If nothing else, dear reader, events in Iowa and New Hampshire should at least demonstrate that your time spent reading this blog is not wasted. As we head toward the South Carolina primary race for next week, I can’t help but reflect on what we’ve seen so far in the GOP and continue probing what it may mean for the future. Things are playing out as I previously predicted in this blog, but with each new day and every new event there are shades to be added to the canvas of Republican politics.
Even before the count was completed on Tuesday evening in the Granite State, the major networks were calling Romney “the presumptive nominee.” It’s a bit early for that, at least in any official sense (he only received about 8% more of the New Hampshire vote this time than in 2008). From the most accurate information I’m able to obtain it appears that Mitt Romney only has seven dedicated convention delegates while Ron Paul has three and John Huntsman has two. That’s a far cry from the necessary 1, 144 delegates needed to win Republican nomination.
There are sources making other reports about the delegate numbers, but I believe that’s due to the fact that two realities are easily overlooked. First, Iowa, being a caucus state rather than a primary state, only offers “soft” delegates. In other words, they vote for whomever they wish when they arrive at the GOP convention. Second, New Hampshire held its primary earlier than usual and its delegate count was cut from 23 to 12 as a punishment from the Republican National Committee. So to date, there have only been twelve “pledgeable” delegates at stake in terms of actual party requirements, assigned as I’ve indicated. To see a chart with delegate counts confirming this, and laying out numbers of delegates that can be pledged or not, click here.
Two state contests are done, and pledged delegates separate Romney and Paul by only a total of four. Based upon actual numbers, Romney can’t nearly be considered a “presumptive nominee,” but that’s exactly the rub and that’s why I’m insisting he’ll take the nomination. The so-called “mainstream” media has anointed him, even as it anointed John McCain as the GOP nominee previously. They adore a moderate, and it’s a moderate they’ll insist upon for the Republican party. Then they’ll turn on him and work to destroy him in order to guarantee the reelection of Barack Obama.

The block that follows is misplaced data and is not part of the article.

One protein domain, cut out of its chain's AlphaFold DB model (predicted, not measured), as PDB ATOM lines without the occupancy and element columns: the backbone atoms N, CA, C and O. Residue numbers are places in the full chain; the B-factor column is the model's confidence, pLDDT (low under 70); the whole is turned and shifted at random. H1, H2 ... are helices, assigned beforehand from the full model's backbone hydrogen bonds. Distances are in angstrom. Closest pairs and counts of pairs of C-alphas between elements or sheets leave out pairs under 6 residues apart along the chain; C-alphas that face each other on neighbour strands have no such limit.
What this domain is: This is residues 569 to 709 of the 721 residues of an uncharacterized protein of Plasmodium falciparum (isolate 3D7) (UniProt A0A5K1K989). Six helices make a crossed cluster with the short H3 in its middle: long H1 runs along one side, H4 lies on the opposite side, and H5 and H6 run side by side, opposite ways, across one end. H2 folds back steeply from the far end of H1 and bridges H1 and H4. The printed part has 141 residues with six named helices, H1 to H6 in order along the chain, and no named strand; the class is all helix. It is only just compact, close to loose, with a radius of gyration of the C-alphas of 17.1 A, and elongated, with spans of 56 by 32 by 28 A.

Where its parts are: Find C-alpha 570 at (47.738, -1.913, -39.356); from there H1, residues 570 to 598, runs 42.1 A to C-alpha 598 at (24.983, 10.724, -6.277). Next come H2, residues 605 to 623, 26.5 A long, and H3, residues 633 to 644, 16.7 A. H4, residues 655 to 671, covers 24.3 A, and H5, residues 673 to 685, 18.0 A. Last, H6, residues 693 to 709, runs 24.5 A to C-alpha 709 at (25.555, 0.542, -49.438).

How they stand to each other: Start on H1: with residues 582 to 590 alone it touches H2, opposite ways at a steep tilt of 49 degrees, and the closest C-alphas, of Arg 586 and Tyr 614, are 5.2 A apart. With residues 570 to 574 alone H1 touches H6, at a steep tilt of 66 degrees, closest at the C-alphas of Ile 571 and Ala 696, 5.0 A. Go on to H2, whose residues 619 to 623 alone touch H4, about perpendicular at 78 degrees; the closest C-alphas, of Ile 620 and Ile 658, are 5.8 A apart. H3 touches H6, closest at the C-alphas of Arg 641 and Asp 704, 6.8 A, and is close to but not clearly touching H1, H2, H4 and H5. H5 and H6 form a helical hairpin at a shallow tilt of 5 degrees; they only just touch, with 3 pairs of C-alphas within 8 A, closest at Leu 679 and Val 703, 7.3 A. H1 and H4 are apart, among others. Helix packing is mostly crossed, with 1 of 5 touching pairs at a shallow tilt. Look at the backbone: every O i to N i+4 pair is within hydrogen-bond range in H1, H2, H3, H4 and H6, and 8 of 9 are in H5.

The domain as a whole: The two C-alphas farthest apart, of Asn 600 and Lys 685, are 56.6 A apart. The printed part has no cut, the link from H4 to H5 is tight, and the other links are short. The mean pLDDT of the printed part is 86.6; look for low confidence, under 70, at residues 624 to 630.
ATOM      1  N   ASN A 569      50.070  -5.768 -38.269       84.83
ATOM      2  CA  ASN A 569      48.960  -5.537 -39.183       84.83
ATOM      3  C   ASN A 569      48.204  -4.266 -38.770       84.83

And the GOP will probably allow it to happen, as it always does. “Real conservatives don’t win,” or so the mantra seems to go.
What’s different this time is the deep dissatisfaction in the grassroots of Republicanism, and even among some conservative Democrats. I predict that Romney and Paul will continue to square off, causing a tremendous headache for the GOP establishment right up to the day that the convention opens in Tampa.
From my point of view, the best candate speeches given in New Hampshire last Tuesday evening came from Ron Paul and Mitt Romney. Jon Huntsman, though he came in third, gave a speech that reminded me of a used car salesman trying to gain the confidence of a customer. Newt Gingrich and Rick Perry are destroying the confidence of their conservative base by attacking Romney’s business success at Bain Capital. With a strong message of social conservatism, Rick Santorum will probably do better in South Carolina than he did in New Hampshire, but I doubt that he has the staying power to remain in the race too much longer.
The Republican party is facing a great opportunity here. It can repeat the mistakes of 2008 or it can forge an alliance in which genuine constitutional conservatives can find a home. No matter what you may think of Ron Paul, the GOP ignores him at its own peril. The results in Iowa and New Hampshire confirm this.